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A Green Building Conference in Montreal

first_img Sign up for a free trial and get instant access to this article as well as GBA’s complete library of premium articles and construction details. This article is only available to GBA Prime Members Start Free Trial Already a member? Log incenter_img Although I live in the middle of nowhere, in the woods of the Northeast Kingdom of Vermont, my house is only a two-and-a-half-hour drive from the cosmopolitan city of Montreal, Quebec. A few weeks ago I made the drive north to meet a few green builders from Quebec and to attend a green building conference called Ecohabitation 2014.Montreal is a fun city where it’s easy to buy a decent baguette. The city also offers the chance to sample delicious food prepared by Quebecois born in Lebanon, Tunisia, Mexico, India, and many other countries.I was invited to Montreal by Quebec’s Bureau of Energy Efficiency and Innovation, along with André Fauteux, the editor of a green building magazine called La Maison du 21è siècle. Shortly after I arrived, Fauteux graciously treated me to a meal at a Thai restaurant on Chemin de la Côte-des-Neiges. Our conversation ranged widely. Since we’re both editors, we have a lot in common — except for the fact that Fauteux believes that electromagnetic frequencies emitted by smart meters can injure human health. (I’m awaiting more data on that topic.)That evening, I heard a presentation by Louis-Philippe Thibault, one of the architects of Quebec’s Novoclimat program. Novoclimat is a Quebec-based program based in part on Canada’s R-2000 program. Like the Energy Star Homes program in the U.S., Novoclimat encourages builders to implement above-code approaches to energy efficiency.In the 15 years since the program was established in 1999, Novoclimat has certified over 21,000 new Quebec homes.One of the builders I spoke to before Thibault’s presentation was Alain Hamel, owner of A et A Construction in Saguenay, Quebec. Hamel pays attention to building science developments, monitors green building websites in two languages, and is fond of quoting Alex Wilson. He recently finished… last_img read more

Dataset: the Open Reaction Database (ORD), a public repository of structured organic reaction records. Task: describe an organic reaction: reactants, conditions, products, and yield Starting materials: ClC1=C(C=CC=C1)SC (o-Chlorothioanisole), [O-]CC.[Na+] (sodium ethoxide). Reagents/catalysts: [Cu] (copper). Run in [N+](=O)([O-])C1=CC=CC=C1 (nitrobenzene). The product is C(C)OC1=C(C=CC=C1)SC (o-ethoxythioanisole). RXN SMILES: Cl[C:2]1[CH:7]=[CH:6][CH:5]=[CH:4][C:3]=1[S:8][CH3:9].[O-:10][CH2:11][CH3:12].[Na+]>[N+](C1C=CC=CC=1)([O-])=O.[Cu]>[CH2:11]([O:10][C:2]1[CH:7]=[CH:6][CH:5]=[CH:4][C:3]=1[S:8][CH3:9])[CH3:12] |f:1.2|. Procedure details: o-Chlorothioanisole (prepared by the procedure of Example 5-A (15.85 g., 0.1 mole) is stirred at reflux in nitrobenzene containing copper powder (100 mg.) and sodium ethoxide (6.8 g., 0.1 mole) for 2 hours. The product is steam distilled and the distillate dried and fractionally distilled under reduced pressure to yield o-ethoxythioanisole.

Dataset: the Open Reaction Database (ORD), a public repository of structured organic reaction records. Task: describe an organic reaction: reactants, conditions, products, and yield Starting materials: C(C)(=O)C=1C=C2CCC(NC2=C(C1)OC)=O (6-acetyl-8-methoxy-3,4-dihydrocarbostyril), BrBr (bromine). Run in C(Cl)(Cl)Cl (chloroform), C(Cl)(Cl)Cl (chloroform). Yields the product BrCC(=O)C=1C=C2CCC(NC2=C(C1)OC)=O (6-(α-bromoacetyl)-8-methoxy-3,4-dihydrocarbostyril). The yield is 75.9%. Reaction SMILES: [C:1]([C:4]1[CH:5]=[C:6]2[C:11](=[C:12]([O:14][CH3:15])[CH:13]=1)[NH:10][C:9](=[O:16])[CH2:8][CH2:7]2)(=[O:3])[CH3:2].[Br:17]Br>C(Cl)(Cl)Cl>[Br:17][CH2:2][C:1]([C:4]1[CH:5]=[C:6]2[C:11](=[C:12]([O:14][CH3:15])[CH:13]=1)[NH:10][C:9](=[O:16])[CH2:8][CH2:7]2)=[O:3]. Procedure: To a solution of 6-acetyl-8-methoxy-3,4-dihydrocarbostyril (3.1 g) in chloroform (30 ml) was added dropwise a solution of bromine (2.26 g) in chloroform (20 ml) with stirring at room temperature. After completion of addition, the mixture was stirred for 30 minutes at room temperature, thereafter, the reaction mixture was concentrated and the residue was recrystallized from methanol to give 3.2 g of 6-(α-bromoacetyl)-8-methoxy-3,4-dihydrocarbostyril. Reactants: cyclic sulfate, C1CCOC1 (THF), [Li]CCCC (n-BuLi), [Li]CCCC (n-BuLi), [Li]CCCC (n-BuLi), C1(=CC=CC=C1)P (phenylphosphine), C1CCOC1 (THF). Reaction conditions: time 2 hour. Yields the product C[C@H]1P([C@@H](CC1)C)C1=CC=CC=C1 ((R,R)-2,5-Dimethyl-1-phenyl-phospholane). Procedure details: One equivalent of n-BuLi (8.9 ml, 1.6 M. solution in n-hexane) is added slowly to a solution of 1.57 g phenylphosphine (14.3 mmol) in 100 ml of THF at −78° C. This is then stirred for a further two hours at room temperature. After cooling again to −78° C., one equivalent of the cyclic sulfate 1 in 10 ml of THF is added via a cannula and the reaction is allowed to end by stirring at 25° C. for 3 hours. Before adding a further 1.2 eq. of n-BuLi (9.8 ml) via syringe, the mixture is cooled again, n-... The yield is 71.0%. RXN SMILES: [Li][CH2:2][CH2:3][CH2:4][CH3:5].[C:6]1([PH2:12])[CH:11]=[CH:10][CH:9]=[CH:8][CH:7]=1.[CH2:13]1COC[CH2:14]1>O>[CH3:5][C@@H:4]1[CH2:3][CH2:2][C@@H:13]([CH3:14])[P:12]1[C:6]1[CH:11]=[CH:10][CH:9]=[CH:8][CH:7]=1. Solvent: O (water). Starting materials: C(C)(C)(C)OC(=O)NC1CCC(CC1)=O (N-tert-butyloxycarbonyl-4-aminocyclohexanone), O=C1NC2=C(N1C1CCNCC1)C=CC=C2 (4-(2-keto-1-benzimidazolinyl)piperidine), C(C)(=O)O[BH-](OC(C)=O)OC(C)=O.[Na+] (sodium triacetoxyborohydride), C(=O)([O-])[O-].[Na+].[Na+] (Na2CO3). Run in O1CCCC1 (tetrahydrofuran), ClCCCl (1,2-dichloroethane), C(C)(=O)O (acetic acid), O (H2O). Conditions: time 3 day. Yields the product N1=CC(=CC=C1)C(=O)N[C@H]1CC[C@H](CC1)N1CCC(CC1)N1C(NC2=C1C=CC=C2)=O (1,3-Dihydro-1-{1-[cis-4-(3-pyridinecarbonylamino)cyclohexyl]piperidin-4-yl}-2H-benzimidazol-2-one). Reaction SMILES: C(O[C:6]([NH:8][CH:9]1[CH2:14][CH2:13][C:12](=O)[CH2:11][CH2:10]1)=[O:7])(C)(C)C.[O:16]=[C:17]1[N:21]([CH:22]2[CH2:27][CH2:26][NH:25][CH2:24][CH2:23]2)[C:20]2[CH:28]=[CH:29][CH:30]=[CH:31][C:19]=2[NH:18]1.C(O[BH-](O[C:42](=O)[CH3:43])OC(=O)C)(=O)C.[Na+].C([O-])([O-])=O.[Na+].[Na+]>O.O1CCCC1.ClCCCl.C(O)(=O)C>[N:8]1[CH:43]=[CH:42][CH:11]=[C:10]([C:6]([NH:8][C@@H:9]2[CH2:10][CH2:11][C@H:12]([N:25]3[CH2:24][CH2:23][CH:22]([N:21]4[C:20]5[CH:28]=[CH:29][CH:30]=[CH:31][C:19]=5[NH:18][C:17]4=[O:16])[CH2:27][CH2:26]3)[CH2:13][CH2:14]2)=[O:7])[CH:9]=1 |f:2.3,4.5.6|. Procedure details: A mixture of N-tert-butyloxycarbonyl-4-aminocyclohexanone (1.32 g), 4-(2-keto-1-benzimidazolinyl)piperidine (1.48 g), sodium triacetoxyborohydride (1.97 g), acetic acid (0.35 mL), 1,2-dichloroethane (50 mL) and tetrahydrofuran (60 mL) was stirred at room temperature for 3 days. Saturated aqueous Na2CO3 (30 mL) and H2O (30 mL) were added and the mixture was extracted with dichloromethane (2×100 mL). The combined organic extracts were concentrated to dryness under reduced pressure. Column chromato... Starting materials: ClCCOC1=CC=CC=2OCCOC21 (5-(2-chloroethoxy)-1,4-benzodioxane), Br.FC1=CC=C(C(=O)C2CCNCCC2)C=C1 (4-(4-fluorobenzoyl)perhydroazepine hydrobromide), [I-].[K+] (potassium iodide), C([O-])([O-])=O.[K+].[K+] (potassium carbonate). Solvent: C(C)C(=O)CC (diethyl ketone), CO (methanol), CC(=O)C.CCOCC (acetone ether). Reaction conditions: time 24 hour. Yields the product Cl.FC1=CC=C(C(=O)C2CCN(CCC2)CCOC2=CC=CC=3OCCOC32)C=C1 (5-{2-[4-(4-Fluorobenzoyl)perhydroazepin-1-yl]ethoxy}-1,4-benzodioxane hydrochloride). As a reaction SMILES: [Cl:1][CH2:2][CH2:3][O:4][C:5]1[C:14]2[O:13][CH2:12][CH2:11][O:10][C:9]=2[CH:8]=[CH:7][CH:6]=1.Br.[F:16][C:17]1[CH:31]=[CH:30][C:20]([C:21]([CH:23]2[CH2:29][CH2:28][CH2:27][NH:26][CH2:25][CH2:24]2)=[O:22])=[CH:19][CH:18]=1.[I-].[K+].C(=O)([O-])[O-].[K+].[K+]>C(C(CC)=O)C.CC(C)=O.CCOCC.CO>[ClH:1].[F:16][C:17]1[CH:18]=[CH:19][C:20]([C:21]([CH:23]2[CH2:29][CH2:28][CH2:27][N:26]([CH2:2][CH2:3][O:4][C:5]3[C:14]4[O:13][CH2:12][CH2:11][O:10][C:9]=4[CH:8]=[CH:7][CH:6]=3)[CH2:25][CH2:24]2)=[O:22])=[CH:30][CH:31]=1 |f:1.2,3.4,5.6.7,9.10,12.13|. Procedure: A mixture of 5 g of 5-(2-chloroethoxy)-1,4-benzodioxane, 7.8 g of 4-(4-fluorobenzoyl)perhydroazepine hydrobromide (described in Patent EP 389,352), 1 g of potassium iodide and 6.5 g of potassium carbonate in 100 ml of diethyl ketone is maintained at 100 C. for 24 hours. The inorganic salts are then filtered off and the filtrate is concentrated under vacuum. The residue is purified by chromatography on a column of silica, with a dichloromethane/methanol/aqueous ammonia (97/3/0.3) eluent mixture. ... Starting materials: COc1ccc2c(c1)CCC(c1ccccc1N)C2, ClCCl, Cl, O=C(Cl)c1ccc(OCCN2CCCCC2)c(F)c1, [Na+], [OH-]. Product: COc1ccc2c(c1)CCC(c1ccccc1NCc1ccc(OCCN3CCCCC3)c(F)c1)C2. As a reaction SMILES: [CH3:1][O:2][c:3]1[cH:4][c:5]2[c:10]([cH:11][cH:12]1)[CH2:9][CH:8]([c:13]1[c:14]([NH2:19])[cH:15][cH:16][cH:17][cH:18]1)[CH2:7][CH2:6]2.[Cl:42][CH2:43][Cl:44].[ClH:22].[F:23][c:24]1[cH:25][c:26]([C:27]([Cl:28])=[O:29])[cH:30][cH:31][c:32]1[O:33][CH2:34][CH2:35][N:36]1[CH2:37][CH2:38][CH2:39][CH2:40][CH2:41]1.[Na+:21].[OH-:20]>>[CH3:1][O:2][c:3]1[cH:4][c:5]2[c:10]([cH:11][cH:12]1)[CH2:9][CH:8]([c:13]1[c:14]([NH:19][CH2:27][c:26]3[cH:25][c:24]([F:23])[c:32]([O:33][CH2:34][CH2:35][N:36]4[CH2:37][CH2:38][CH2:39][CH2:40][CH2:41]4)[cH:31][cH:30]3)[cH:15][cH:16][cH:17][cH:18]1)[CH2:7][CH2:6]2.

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Nine Surprising Signs That Momentum Is Building for Climate Action